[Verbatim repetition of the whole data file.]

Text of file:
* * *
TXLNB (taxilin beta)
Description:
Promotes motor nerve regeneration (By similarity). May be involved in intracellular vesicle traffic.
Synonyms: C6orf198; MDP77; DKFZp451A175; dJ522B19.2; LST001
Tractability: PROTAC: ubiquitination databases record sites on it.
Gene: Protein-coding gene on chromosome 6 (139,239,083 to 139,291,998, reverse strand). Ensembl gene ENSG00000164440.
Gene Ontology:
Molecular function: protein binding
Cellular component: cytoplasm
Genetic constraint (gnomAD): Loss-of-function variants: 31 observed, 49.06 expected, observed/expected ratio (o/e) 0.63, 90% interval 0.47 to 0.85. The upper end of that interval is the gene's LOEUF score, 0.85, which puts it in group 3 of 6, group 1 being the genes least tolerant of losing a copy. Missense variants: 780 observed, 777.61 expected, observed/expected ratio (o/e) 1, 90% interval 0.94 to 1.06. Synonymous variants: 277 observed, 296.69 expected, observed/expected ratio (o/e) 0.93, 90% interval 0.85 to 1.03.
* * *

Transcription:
TXLNB (taxilin beta)
Description:
Promotes motor nerve regeneration (By similarity). May be involved in intracellular vesicle traffic.
Synonyms: C6orf198; MDP77; DKFZp451A175; dJ522B19.2; LST001
Tractability: PROTAC: ubiquitination databases record sites on it.
Gene: Protein-coding gene on chromosome 6 (139,239,083 to 139,291,998, reverse strand). Ensembl gene ENSG00000164440.
Gene Ontology:
Molecular function: protein binding
Cellular component: cytoplasm
Genetic constraint (gnomAD): Loss-of-function variants: 31 observed, 49.06 expected, observed/expected ratio (o/e) 0.63, 90% interval 0.47 to 0.85. The upper end of that interval is the gene's LOEUF score, 0.85, which puts it in group 3 of 6, group 1 being the genes least tolerant of losing a copy. Missense variants: 780 observed, 777.61 expected, observed/expected ratio (o/e) 1, 90% interval 0.94 to 1.06. Synonymous variants: 277 observed, 296.69 expected, observed/expected ratio (o/e) 0.93, 90% interval 0.85 to 1.03.